When at last they emerged out on the other side of the gateway, a wide courtyard, the black cobblestones of which were half buried beneath drifting sands, greeted them. Empty shells of buildings rose up around it, some of which were three stories in height, all grinning like the skulls of so many slain. Their eyes were drawn first and foremost to the well that stood in the centre of the courtyard. Eagerly they made their way towards, their thirst and the hope of water driving all other considerations from their minds.
Peregrine, first to arrive, peered down into the depths of the well, her keen sight attempting to pierce the murky gloom to discern what lay within.
“There is water down there,” she announced to the relief of all who had gathered about, “But it is a goodly way down, and no mechanisms still remain with which to recover it.”
“Such cruel illusions of hope taunt us,” Kharjii lamented. “To have what we need exist before our eyes, yet for it to remain beyond our relief is torture indeed.”
“There may be a way yet,” Blade croaked out. “If I can but wet my lips, I may yet be able to conjure up this water.”
Raising his canteen to his cracked lips, Blade drained what little remained in it. Then from a pouch at his belt, he withdrew a small amount of dust that he set upon the palm of his hand, holding it out over the well. He licked his lips before whistling a soft snatch of a tune across the dust. The wind of his breath scattered it from his hand, sending it cascading down into the well, accompanied by the tune that seemed to have taken on a life of its own, persisting even though he no longer whistled it. It sank down the well, the echoes of reverberating back up to them.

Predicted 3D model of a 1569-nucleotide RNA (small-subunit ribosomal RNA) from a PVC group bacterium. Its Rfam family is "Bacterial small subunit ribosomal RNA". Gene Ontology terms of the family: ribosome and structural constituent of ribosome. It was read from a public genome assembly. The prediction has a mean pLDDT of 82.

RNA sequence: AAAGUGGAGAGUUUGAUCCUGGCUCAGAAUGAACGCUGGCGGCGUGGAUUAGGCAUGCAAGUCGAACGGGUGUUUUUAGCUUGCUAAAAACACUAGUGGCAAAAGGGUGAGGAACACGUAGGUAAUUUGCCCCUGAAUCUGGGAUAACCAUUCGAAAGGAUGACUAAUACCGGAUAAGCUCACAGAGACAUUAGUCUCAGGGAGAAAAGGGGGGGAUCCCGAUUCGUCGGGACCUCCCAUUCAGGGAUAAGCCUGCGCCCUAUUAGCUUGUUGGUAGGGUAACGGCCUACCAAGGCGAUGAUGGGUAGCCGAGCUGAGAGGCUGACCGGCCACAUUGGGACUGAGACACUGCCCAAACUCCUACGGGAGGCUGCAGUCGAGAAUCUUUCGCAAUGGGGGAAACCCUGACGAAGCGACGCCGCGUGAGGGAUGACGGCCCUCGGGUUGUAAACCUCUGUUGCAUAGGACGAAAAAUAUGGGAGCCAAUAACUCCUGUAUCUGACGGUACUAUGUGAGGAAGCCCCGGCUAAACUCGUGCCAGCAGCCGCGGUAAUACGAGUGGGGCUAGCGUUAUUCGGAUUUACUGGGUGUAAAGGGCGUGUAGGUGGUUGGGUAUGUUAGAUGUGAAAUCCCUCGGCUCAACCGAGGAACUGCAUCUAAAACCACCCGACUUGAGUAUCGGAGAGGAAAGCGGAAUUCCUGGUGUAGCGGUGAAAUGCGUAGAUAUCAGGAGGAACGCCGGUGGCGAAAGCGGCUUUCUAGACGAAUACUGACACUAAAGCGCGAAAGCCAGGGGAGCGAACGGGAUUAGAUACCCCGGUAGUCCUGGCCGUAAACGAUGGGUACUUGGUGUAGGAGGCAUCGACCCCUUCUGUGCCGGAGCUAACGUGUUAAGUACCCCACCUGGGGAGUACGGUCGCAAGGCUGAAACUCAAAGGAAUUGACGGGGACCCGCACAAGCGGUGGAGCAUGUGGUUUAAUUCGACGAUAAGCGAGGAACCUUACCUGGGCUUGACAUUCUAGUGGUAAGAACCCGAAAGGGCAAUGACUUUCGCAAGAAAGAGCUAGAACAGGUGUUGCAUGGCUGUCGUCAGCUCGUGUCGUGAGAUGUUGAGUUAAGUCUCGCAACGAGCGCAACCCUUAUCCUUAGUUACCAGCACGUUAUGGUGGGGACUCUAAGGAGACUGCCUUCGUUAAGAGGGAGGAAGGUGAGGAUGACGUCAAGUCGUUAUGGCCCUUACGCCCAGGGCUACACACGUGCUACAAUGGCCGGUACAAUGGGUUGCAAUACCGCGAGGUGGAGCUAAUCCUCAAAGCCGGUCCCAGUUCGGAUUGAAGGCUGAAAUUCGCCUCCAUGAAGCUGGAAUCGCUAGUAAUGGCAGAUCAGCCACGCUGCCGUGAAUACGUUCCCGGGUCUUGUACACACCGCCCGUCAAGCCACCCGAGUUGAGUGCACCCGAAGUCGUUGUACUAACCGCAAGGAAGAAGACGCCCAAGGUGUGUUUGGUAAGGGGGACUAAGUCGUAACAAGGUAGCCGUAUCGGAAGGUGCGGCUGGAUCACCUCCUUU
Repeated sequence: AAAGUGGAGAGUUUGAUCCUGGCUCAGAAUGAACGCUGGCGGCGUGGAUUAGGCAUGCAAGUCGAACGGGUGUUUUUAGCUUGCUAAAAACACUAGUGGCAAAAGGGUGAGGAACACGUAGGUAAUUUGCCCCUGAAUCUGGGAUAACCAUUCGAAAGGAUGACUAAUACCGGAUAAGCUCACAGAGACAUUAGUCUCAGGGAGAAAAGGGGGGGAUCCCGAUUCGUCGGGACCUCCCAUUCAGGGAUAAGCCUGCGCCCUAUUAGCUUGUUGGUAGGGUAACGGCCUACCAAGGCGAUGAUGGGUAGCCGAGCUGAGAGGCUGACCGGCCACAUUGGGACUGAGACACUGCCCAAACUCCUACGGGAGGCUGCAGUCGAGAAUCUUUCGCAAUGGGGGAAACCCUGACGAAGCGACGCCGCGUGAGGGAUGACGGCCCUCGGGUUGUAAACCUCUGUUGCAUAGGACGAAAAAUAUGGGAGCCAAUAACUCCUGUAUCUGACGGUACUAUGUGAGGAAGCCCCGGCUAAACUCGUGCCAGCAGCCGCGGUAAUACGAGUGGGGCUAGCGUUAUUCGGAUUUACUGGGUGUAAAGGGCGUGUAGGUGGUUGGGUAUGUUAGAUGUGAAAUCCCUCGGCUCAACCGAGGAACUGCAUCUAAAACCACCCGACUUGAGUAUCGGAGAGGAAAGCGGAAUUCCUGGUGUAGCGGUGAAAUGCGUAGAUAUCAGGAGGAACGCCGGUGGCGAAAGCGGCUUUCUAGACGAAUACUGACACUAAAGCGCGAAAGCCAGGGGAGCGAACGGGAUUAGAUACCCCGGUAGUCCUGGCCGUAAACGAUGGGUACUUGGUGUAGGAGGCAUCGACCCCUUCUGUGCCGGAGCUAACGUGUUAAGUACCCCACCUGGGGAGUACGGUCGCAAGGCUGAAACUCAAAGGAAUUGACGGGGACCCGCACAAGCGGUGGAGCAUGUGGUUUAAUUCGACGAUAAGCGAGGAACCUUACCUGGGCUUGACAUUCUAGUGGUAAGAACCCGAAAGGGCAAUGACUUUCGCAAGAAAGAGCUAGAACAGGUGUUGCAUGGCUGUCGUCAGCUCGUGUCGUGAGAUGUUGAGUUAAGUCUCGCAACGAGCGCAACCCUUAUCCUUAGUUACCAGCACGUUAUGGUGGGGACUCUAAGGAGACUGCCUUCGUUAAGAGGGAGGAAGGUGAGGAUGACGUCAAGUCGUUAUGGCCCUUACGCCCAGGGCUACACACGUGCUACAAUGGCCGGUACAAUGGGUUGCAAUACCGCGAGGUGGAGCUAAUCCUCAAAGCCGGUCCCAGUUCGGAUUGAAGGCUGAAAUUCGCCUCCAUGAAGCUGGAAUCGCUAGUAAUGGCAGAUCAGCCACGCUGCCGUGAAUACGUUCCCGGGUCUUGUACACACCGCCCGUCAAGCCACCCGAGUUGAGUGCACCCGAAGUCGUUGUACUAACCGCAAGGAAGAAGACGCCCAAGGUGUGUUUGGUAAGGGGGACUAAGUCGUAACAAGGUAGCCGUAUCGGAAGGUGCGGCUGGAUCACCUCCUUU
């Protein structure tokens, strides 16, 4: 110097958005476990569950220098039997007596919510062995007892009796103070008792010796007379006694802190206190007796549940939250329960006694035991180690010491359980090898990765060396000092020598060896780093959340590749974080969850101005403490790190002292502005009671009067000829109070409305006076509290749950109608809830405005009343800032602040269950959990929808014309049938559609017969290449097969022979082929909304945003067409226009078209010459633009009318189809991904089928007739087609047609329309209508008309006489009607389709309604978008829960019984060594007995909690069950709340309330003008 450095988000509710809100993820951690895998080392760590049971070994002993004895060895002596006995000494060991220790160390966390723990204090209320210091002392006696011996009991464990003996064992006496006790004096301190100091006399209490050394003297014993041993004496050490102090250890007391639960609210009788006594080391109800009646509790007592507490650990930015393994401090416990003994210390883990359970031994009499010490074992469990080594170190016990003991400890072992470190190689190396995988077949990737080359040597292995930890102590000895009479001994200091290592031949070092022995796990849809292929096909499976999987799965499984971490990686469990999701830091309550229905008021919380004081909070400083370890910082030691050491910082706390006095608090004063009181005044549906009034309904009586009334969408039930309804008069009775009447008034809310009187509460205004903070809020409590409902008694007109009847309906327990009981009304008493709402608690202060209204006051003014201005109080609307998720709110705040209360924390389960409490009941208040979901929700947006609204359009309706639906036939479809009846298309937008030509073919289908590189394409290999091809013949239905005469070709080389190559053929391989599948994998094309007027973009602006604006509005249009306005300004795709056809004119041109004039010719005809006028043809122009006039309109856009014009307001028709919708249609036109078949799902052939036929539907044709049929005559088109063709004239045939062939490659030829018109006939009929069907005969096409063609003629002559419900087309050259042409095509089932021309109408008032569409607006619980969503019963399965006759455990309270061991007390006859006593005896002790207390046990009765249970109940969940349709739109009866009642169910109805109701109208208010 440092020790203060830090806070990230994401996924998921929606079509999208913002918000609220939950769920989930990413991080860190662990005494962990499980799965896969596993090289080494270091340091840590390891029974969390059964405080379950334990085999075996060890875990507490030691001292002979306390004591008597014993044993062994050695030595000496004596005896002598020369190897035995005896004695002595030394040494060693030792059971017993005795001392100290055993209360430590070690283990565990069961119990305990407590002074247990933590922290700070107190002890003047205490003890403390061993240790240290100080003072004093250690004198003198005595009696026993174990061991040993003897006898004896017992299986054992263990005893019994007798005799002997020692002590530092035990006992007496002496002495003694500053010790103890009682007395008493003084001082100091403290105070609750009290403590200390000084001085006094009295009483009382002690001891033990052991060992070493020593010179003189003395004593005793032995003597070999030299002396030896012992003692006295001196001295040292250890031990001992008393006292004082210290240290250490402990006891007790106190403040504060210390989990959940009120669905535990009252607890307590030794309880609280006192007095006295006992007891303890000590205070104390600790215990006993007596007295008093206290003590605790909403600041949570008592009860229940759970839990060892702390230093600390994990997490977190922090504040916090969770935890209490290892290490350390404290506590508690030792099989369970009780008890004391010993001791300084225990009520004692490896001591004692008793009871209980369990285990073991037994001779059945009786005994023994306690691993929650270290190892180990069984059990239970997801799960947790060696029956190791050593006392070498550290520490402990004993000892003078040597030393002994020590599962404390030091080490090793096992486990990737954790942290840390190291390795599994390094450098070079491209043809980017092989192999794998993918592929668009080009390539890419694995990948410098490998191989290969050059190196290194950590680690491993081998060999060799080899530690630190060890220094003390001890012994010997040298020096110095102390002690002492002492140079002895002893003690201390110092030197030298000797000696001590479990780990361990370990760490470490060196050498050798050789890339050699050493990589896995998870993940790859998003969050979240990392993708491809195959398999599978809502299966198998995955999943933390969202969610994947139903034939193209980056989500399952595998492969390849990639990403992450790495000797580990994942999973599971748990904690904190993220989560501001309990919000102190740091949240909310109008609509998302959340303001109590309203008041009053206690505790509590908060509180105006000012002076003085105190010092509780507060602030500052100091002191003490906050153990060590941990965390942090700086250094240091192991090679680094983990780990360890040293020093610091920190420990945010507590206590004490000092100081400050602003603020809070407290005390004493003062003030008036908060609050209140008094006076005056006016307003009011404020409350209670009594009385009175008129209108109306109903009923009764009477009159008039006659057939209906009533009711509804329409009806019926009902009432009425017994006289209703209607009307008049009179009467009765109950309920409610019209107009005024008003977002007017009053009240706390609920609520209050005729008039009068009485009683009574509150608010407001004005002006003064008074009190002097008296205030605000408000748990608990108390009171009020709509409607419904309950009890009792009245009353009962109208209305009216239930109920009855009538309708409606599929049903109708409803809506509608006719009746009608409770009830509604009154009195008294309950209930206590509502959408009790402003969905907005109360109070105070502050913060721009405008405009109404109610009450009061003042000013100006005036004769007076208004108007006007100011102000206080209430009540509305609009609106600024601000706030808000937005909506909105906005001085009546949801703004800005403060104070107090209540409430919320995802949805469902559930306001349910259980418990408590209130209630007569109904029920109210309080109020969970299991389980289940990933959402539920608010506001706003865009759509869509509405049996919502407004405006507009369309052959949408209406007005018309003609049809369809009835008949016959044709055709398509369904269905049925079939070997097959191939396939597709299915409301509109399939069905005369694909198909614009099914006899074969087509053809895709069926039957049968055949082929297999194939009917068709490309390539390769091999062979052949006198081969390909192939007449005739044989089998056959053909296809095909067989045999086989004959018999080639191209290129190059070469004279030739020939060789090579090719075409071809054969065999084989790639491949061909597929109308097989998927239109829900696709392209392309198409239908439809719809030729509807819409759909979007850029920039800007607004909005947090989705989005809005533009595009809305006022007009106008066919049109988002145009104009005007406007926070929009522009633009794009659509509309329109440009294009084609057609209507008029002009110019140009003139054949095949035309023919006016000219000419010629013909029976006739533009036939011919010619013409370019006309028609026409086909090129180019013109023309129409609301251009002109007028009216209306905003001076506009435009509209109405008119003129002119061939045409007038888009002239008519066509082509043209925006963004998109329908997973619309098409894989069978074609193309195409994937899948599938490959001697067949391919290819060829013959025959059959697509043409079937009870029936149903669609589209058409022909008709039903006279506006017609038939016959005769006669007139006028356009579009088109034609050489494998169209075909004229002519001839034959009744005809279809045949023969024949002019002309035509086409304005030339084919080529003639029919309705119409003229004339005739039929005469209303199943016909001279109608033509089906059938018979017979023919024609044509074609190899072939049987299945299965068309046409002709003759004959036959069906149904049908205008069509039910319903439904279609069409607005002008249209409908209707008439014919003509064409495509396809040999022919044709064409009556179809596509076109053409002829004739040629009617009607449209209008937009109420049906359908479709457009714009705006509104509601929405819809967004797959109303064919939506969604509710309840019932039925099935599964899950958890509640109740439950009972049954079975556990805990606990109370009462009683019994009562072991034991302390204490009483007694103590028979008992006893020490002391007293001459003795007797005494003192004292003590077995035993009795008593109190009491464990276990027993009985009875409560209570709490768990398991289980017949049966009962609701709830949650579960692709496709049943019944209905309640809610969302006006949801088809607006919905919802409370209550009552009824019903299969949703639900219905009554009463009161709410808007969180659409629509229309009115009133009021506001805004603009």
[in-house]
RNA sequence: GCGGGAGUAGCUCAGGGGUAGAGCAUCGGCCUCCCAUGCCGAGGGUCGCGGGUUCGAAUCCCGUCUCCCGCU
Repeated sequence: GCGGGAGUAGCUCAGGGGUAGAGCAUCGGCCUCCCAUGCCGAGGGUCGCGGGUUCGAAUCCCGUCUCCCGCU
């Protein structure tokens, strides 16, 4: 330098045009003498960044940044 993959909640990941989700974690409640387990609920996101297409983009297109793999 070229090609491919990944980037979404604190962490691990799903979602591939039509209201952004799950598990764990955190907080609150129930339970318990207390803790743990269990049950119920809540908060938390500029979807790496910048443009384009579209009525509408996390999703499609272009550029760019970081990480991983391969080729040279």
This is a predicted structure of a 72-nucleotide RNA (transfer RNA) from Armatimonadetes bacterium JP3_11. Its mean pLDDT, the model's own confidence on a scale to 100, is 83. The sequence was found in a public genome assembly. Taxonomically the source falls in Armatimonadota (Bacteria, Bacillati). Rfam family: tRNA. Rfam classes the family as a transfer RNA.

Then it stopped, and in its place they heard the sound of gushing water that grew steadily louder.
“Hraega’s Beard!” Peregrine exclaimed as she studied the depths of the well. The water that had remained tantalisingly out of reach now began to swell and climbed up through the well. It reached the lip of the well, and there it halted, surges of bubbles rising to the top and bursting.
They plunged their canteens into the now accessible water, filling them, draining them dry, and then filling them once more. Scooping up water in their hands, they splashed it across their dusty faces to clean them and to seek some relief from the heat. All thoughts, all attention focused on the water, hypnotised by it.
“We must seek a place where we can hide,” Peregrine at last announced, the first to recover wits enough to recall the precariousness of their situation. At the words, it was as if the spell that had touched them broke. Kharjii nodded and motioned for her to lead the way ahead.
Peregrine took them from the courtyard and onto one of the worn streets that headed deeper into the city, the facades of vacant buildings rising up around them, stone worked and at once imposing and yet elegant at the same time, though reduced to a shadow of their former glory. Where exact she led them, she did not know, meaning only to loose their pursuers in the maze of streets and buildings that made up the city.
There were other sounds to be heard in the city, beyond the tread of their feet, off in the distance, and faint, which at first they took to be just the moaning of winds as they whistled through empty buildings. Only after it picked up in intensity, and from more directions, did the dawning realisation come upon them that they were not alone in the city. Something else, something not Barazi and his men, lurked within.